The Army of the Potomac was the principal Union Army in the Eastern Theater of the American Civil War. It was created in July 1861 shortly after the First Battle of Bull Run and was disbanded in May 1865 following the surrender of the Confederate Army of Northern Virginia in April; the Army of the Potomac was created in 1861 but was only the size of a corps. Its nucleus was called the Army of Northeastern Virginia, under Brig. Gen. Irvin McDowell, it was the army that fought the war's first major battle, the First Battle of Bull Run; the arrival in Washington, D. C. of Maj. Gen. George B. McClellan changed the makeup of that army. McClellan's original assignment was to command the Division of the Potomac, which included the Department of Northeast Virginia under McDowell and the Department of Washington under Brig. Gen. Joseph K. Mansfield. On July 26, 1861, the Department of the Shenandoah, commanded by Maj. Gen. Nathaniel P. Banks, was merged with McClellan's departments and on that day, McClellan formed the Army of the Potomac, composed of all military forces in the former Departments of Northeastern Virginia, Washington and the Shenandoah.
The men under Banks's command became an infantry division in the Army of the Potomac. The army started with four corps, but these were divided during the Peninsula Campaign to produce two more. After the Second Battle of Bull Run, the Army of the Potomac absorbed the units that had served under Maj. Gen. John Pope, it is a popular, but mistaken, belief that John Pope commanded the Army of the Potomac in the summer of 1862 after McClellan's unsuccessful Peninsula Campaign. On the contrary, Pope's army consisted of different units, was named the Army of Virginia. During the time that the Army of Virginia existed, the Army of the Potomac was headquartered on the Virginia Peninsula, outside Washington, D. C. with McClellan still in command, although three corps of the Army of the Potomac were sent to northern Virginia and were under Pope's operational control during the Northern Virginia Campaign. The Army of the Potomac underwent many structural changes during its existence; the army was divided by Ambrose Burnside into three grand divisions of two corps each with a Reserve composed of two more.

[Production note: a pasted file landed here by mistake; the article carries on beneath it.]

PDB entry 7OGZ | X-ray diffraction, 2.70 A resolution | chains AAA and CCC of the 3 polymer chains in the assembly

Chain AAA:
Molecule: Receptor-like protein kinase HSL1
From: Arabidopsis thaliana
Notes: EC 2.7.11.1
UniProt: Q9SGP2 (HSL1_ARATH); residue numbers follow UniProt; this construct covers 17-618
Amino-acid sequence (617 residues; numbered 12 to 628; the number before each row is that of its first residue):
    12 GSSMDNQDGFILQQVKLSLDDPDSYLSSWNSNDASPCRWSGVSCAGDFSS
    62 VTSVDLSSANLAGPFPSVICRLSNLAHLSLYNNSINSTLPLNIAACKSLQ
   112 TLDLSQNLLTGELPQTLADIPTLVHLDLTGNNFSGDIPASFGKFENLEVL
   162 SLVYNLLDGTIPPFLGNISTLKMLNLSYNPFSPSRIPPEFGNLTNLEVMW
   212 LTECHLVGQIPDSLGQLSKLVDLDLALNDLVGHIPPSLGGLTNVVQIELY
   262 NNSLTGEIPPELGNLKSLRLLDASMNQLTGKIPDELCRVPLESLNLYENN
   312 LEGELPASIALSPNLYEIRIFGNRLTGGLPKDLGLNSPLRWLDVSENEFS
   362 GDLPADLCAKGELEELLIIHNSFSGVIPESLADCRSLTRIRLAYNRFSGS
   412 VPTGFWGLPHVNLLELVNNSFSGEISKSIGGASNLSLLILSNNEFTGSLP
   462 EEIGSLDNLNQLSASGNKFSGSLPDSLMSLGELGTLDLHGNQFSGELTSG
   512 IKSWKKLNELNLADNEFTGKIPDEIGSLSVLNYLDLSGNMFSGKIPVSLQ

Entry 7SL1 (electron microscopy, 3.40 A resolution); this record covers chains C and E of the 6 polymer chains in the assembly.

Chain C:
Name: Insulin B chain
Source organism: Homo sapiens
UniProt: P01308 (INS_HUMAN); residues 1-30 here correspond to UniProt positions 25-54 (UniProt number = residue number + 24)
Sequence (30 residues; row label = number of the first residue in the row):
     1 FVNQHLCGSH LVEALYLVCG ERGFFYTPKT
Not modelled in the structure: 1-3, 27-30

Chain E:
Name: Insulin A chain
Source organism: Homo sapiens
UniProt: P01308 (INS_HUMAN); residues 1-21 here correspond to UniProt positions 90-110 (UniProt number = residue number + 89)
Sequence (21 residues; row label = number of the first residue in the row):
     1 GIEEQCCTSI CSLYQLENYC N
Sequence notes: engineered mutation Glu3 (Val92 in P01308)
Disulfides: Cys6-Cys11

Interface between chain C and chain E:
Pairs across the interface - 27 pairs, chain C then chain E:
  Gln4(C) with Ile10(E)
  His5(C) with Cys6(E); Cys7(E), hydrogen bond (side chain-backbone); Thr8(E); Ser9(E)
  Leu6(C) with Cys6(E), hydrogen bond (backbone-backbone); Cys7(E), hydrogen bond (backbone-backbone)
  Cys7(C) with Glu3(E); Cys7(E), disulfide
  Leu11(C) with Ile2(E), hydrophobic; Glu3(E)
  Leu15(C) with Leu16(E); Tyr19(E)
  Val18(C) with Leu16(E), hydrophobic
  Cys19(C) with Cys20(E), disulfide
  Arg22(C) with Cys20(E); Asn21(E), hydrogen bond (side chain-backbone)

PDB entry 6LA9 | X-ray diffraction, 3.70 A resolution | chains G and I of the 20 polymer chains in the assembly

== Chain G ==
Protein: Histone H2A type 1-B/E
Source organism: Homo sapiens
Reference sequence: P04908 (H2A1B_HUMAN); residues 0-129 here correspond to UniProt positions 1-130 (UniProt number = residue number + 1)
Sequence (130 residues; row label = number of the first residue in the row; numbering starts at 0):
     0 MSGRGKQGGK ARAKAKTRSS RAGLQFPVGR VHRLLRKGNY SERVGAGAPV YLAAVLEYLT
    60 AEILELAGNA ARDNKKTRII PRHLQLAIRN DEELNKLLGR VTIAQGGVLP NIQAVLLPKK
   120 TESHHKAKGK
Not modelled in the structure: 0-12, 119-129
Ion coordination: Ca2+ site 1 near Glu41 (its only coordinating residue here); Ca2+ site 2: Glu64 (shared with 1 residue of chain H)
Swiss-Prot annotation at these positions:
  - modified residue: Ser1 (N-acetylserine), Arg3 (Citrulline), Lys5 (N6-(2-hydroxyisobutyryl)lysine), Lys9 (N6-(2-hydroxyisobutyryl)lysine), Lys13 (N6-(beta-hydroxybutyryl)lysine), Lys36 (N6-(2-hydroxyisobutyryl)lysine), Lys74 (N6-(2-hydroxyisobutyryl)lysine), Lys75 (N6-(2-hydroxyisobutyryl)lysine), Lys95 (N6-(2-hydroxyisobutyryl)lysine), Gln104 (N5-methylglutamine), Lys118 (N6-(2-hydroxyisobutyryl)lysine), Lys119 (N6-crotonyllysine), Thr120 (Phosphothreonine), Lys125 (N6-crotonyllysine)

Hooker abolished the grand divisions. Thereafter the individual corps, seven of which remained in Virginia, reported directly to army headquarters. Hooker created a Cavalry Corps by combining units that had served as smaller formations. In late 1863, two corps were sent West, and— in 1864— the remaining five corps were recombined into three. Burnside's IX Corps, which accompanied the army at the start of Ulysses S. Grant's Overland Campaign, rejoined the army later. For more detail, see the section Corps below; the Army of the Potomac fought in most of the Eastern Theater campaigns in Virginia and Pennsylvania. After the end of the war, it was disbanded on June 28, 1865, shortly following its participation in the Grand Review of the Armies; the Army of the Potomac was the name given to General P. G. T. Beauregard's Confederate army during the early stages of the war. However, the name was changed to the Army of Northern Virginia, which became famous under General Robert E. Lee. In 1869 the Society of the Army of the Potomac was formed as a veterans association.
It had its last reunion in 1929. Because of its proximity to the large cities of the North, such as Washington, D. C. Philadelphia, New York City, the Army of the Potomac received more contemporary media coverage than the other Union field armies; such coverage produced fame for a number of this army's units. Individual brigades, such as the Irish Brigade, the Philadelphia Brigade, the First New Jersey Brigade, the Vermont Brigade, the Iron Brigade, all became well known to the general public, both during the Civil War and afterward; the army consisted of fourteen divisions commanded by Edwin Sumner, William B. Franklin, Louis Blenker, Nathaniel Banks, Frederick W. Lander, Silas Casey, Irvin McDowell, Fitz-John Porter, Samuel Heintzelman, Erasmus Keyes, William F. Smith, Charles P. Stone, George McCall; because this arrangement would be too hard to control in battle, President Lincoln issued an order on March 13, 1862, dividing the army into six corps headed by Sumner, Banks, McDowell and Keyes, the highest-ranking officers.